A year later, Howard comes to Mike asking for a favor. You owe me, Howard tells Milo, and Milo agrees. Howard wants Mike to travel to Mexico City to retrieve Rafo, Howard’s 13-year-old son, Raphael, whom Howard hasn’t seen for seven years. Howard’s estranged wife is not a reliable person, and Howard has heard Raphael is in some kind of trouble. He gives Milo a wad of cash to pay for expenses.
Milo gets to Mexico City and learns Rafo’s mother lives in a fancy hacienda but is somewhat of a lush who sleeps around and is involved in some kind of criminal activity. She tells Milo that Rafo ran away from home and lives on the streets, where he supports himself by engaging in cock fighting and petty crimes. She tries to seduce Milo, even in the presence of her current lover and right-hand man, but Milo’s disgusted.
Milo leaves her hacienda and goes looking for Rafo at the nearest illegal cock fight. Sure enough, he finds Rafo, who’s about to unleash his pet rooster, Macho, to fight another rooster. The police show up, but Milo and Rafo manage to hide from them in the chaos.
Milo approaches Rafo and tells him his father in Texas wants him to come live with him in Texas on his ranch. Rafo is skeptical, however. He tells Milo he doesn’t trust anyone, but Milo convinces him that the offer from his father is real.
Rafo seems convinced. He tells Milo he has to gather some of his things, but he disappears on Mike Milo and doesn’t meet up with him like he said. The next morning, however, while Mike is driving back to Texas, Rafo shows up in the back seat with his rooster. Mike is upset and tells Rafo to get out of the car. However, he soon relents, and they resume the journey back to Texas.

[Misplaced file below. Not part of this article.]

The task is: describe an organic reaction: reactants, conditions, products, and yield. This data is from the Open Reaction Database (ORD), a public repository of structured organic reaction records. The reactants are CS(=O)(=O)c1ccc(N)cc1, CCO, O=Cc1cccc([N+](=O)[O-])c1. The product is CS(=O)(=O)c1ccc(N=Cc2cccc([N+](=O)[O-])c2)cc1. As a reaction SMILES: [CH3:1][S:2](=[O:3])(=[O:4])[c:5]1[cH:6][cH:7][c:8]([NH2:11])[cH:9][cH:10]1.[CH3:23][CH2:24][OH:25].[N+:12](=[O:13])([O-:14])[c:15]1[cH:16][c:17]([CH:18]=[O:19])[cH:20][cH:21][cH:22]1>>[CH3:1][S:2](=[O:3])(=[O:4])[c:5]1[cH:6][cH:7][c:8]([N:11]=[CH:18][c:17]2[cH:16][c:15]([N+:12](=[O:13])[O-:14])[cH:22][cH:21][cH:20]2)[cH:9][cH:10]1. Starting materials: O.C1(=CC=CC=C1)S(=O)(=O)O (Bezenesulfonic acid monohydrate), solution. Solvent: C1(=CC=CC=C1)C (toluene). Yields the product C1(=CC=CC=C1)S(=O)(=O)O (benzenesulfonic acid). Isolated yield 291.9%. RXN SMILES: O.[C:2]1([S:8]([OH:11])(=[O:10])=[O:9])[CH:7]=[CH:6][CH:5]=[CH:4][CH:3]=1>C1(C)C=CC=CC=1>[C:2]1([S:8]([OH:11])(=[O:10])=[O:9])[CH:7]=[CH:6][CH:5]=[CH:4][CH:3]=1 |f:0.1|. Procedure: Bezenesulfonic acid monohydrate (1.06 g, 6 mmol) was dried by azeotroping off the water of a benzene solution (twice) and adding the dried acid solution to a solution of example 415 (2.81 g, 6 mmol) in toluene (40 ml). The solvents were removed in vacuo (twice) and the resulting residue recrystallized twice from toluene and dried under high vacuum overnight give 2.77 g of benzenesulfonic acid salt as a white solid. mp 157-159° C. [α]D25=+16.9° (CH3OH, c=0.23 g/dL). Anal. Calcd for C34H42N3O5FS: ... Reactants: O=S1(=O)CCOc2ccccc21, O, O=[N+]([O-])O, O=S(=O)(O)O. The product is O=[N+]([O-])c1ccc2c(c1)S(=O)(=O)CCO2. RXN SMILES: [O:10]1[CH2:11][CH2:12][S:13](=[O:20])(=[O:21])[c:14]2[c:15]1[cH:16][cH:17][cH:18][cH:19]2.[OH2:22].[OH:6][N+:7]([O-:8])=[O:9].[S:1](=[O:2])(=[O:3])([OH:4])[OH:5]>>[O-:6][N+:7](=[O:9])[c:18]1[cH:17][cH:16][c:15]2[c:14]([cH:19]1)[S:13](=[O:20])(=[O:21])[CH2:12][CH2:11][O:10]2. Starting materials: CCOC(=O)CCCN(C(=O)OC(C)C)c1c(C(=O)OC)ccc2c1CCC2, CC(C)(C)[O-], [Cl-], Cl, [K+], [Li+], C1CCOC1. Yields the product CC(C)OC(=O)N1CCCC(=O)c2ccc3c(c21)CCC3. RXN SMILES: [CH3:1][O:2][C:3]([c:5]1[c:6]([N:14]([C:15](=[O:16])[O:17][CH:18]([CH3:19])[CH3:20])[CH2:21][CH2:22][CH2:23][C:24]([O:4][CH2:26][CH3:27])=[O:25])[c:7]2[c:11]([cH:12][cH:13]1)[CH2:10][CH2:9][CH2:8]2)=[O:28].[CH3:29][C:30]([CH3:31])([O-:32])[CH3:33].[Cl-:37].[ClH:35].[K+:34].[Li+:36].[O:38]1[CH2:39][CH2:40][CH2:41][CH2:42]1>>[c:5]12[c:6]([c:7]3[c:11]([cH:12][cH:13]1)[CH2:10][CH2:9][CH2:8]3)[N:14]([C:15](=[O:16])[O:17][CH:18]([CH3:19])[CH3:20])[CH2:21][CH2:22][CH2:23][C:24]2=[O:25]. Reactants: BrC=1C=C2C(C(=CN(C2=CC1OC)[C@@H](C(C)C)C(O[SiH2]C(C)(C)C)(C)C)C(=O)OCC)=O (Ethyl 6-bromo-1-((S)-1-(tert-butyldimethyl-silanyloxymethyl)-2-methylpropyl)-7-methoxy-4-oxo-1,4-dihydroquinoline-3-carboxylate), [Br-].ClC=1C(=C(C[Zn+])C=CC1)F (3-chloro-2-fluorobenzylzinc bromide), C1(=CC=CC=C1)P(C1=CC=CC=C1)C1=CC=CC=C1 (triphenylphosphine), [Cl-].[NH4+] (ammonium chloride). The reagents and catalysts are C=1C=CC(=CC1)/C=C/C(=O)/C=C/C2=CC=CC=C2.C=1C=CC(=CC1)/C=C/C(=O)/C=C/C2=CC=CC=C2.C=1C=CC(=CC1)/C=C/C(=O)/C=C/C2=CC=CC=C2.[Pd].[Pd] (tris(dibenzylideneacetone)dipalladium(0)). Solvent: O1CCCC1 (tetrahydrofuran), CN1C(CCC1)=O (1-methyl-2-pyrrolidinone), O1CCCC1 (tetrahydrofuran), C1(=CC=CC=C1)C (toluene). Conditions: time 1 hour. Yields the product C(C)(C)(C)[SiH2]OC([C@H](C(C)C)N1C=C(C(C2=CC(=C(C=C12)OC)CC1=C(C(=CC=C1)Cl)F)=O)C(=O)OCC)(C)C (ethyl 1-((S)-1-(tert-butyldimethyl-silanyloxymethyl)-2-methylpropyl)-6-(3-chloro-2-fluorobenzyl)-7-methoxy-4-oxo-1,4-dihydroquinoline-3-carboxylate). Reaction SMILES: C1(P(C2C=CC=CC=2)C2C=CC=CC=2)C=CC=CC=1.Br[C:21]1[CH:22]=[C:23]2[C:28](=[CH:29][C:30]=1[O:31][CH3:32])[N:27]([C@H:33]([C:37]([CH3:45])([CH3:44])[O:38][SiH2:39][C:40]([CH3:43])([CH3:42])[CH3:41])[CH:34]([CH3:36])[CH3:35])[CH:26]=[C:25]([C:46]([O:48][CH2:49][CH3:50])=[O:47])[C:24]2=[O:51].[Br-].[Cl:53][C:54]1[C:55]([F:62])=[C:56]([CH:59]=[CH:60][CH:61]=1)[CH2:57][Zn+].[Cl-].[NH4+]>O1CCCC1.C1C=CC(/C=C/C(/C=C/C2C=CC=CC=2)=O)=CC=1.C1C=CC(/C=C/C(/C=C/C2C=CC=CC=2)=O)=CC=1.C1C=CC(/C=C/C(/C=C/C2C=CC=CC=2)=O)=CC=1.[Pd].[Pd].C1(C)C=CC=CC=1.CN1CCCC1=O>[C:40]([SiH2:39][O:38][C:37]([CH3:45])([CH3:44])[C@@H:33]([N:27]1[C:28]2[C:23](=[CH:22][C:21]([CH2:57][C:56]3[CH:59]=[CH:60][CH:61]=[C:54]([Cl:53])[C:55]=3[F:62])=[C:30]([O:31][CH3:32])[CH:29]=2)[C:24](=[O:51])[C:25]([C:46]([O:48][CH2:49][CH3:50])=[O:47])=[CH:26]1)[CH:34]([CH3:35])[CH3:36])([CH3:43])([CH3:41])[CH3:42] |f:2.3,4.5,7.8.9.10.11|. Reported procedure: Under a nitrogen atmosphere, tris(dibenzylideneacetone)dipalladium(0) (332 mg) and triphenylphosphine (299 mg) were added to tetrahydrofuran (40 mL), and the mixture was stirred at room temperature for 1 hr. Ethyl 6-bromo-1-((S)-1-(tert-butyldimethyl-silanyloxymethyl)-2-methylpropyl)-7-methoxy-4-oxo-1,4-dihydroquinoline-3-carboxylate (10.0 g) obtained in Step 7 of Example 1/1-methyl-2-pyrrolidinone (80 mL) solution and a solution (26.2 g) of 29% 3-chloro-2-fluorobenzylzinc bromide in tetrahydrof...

At their first stop to eat, though, they run into the mother’s man, Aurelio, who’s tracked them down. In front of a bunch of Mexican men in the parking lot, Aurelio accuses Mike Milo of kidnapping Rafo. The men start approaching Mike, but Rafo shows the bruises he’s received recently on his back from Aurelio, and the men start beating him up instead.
Mike and Rafo skedaddle in Mike’s car. Mike decides to take the back roads back to Texas. Eventually, when Mike’s car gets stolen, and a second car breaks down, they end up in a sleepy little border town. They decide to hide out there. They befriend a devout Catholic woman named Marta who runs a small restaurant while taking care of her orphaned grandchildren. Meanwhile, Mike Milo helps a small rancher train wild horses, and Rafo learns to ride. Friendship and romance blossom, and Mike finds a new home, but the long arm of the Federales and Rafo’s mother soon interrupts their idyllic respite.
As a drama, CRY MACHO veers from being a touching coming-of-age story and a heartwarming story of redemption, to a tale of romance and dramatic action. It takes its time with all these stories and subplots, so it may be too laid back for those wanting something more edgy, more active or more plot driven. Rafo’s mother seems a bit too young for Rafo’s father. Also, Eastwood shows his age in a few scenes, such as when he dances with the Catholic grandmother. Otherwise, however, he seems much younger than his real age, which is 90 when he filmed the movie.
CRY MACHO has strong Christian content. There are references to Jesus and the Virgin Mary. Also, the Catholic grandmother leads a mealtime prayer in one scene, and Mike Milo and Rafo discuss the existence of God in another scene. Finally, the movie’s theme song is a strong country song that starts off with an appeal to the Lord as the singer says, “It’s never too late to find a new home.”